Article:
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Sean Yu Captures Final Domestic WSOP Bracelet of 2017

With the November Nine removed this year, the final World Series of Poker bracelet awarded on U.S. soil would go to the winner of the Global Casino Championship.

The GCC brings together all of the players who have excelled most throughout the season on the World Series of Poker Circuit, and Sean Yu fought his way through the tough field of 124 runners to capture $296,341 and a gold bracelet. Yu, who already had two WSOP Circuit gold rings to his credit, won his seat into the event by defeating Eli Elezra heads up to win WSOP Circuit Planet Hollywood last September.

“It feels amazing,” Yu said to tournament reporters. “It’s like 100 times better [than a regular Circuit win].”

Official Final Table Results

Place Player Hometown Prize
1 Sean Yu Los Angeles, CA $296,341
2 Alexander Lakhov St. Petersburg, Russia $183,527
3 Josh Reichard Janesville, WI $130,498
4 Jesse Cohen Ardmore, PA $94,459
5 Jason Mercier Davie, FL $69,624
6 Dylan Linde Coeur d’Alene, ID $52,724
7 Will Berry Norman, OK $39,993
8 Nikhil Gera Diamond Bar, CA $31,189

With 122 qualified players, it appeared a few chose not to make the trip as just 115 “freeroll” entries were logged in the GCC, which took place at Harrah’s Cherokee this year. Nine more players bought in — previous year’s WSOP Player of the Year top 100 and ring winners from the past Circuit season are eligible — for $10,000 each to make it 124 and a $1,090,000 prize pool.

There would be only 19 places paid. Caufman Talley, Ryan Jones, Roland Israelashvili and all-time circuit cashes leader Rico Carli were among those making it into the money but falling short of the official final table of eight, according to the live updates.

Once there, Nikhil Gera went out in eighth when he got in a raising war preflop against Alexander Lakhov and found his nines couldn’t overcome the Russian’s jacks. That brought up the TV table bubble, with the final six set to bag and play in front of the cameras for Day 3. It burst in a very unusual hand.

Will Berry, who led PokerNews’ list of players to watch for the 2017 WSOP from the American circuit, was the shortest stack left and shoved for 10 big blinds. Lakhov called in middle position, as did Yu in the small blind. With the board reading {k-Diamonds}{10-Diamonds}{9-Diamonds}{3-Clubs}{9-Spades}, Yu thought they checked it down and tabled {q-Spades}{q-Clubs}.

Apparently, he’d misinterpreted a Lakhov shrug as a check, and the Russian bet 200,000, a little over half the pot. Yu decided to fold, and Lakhov showed {a-Spades}{a-Hearts} to beat Berry’s {a-Clubs}{5-Spades}. That gave Lakhov over 1.4 million with time remaining at 5,000/10,000/1,000, and a nice chip lead over Yu, who had 935,000.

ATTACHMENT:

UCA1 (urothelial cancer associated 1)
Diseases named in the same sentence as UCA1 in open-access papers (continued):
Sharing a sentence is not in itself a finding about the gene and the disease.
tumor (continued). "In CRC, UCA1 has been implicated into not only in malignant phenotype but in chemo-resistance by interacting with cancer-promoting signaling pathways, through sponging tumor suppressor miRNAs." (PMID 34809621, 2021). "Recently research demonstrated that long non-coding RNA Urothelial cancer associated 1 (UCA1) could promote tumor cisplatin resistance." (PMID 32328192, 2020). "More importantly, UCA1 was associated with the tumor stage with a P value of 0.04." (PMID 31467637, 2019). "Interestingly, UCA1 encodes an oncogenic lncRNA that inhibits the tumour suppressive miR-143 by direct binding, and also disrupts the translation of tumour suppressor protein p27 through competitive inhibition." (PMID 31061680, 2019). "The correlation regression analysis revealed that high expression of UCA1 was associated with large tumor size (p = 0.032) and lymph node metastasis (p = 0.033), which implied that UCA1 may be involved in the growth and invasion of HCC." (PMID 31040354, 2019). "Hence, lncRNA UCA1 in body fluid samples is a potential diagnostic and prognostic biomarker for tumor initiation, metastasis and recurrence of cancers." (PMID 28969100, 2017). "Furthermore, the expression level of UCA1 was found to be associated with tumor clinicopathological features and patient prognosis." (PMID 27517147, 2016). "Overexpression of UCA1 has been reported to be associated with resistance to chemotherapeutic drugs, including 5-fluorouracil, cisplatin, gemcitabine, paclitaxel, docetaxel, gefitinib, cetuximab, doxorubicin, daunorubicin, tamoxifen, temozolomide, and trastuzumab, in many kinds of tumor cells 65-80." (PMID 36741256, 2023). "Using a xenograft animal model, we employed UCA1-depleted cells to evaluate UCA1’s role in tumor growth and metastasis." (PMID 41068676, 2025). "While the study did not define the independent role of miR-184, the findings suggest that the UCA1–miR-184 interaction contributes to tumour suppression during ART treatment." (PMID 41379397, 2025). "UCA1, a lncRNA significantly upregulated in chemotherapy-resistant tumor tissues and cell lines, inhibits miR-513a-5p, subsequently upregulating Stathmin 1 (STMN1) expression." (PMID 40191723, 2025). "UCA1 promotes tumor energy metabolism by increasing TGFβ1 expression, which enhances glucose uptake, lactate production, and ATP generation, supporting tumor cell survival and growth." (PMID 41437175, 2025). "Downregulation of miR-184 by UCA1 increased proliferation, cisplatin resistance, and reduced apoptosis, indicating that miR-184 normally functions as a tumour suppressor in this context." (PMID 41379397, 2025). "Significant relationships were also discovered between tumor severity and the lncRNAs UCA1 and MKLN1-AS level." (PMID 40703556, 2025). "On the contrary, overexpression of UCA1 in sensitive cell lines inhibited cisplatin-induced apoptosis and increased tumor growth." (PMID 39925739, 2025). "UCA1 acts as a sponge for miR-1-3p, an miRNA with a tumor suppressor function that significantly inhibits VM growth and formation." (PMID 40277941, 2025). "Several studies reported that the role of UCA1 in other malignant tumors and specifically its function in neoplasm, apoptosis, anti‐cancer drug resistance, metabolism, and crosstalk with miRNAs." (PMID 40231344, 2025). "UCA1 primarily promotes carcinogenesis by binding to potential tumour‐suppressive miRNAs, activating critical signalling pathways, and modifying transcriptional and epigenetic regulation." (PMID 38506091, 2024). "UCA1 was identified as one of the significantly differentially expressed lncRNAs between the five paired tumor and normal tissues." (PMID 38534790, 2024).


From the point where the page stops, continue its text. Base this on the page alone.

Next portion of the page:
Twenty-eight hands into the TV table, WSOP Circuit Hammond champ Dylan Linde shoved 15 big blinds from the small blind over a button open from Lakhov. Josh Reichard woke up with {a-Diamonds}{k-Hearts} in the big blind and isolated Linde’s {a-Hearts}{q-Hearts}, busting the Idaho native after flopping top two.

Direct buy entry Jason Mercier was the most experienced and accomplished player to make the final table, but the five-time bracelet winner went down in fifth. He shoved over a raise from Yu with ace-queen and ran into Yu’s kings. A queen-high flop gave Mercier a shot, and he turned a flush draw as well, but the river brought no help.

Jesse Cohen was the shortest at that point, and he shoved just under 20 big blinds with sevens, only to have Reichard wake up with tens in the big blind. Reichard turned his opponent dead to send Cohen to the rail in fourth.

That’s when perhaps the most key pot of the tournament developed for Yu. With blinds at 8,000/16,000/2,000, he raised to 35,000 on the button and got a call from Lakhov. Reichard made it 110,000 and Yu called, as did Lakhov. The flop came {8-Clubs}{6-Spades}{3-Hearts}. Reichard bet 180,000 and only Yu called. Reichard barreled again with 245,000 on the {3-Diamonds} turn, and the river was a {4-Clubs}. Reichard put the last of his chips in, 391,000.

After a couple of minutes, Yu called with {a-Hearts}{6-Hearts} and Reichard was forced to show his worthless {k-Hearts}{9-Diamonds}, ending his tournament.

“I thought he was trying to get me off the hand because I could easily have a three there, you know?” Yu said afterward. “So, if he has a value hand, he is probably going to check and pot control.”

With that successful pick off, Yu took nearly a 3-1 lead into heads-up play. He made quick work of Lakhov heads up, finishing him in less than 10 hands. He check-shoved a backdoor flush on the river to end it, getting snap-called by Lakhov, who held ace-jack on a jack-high board and didn’t find a fold.

Photo courtesy of WSOP

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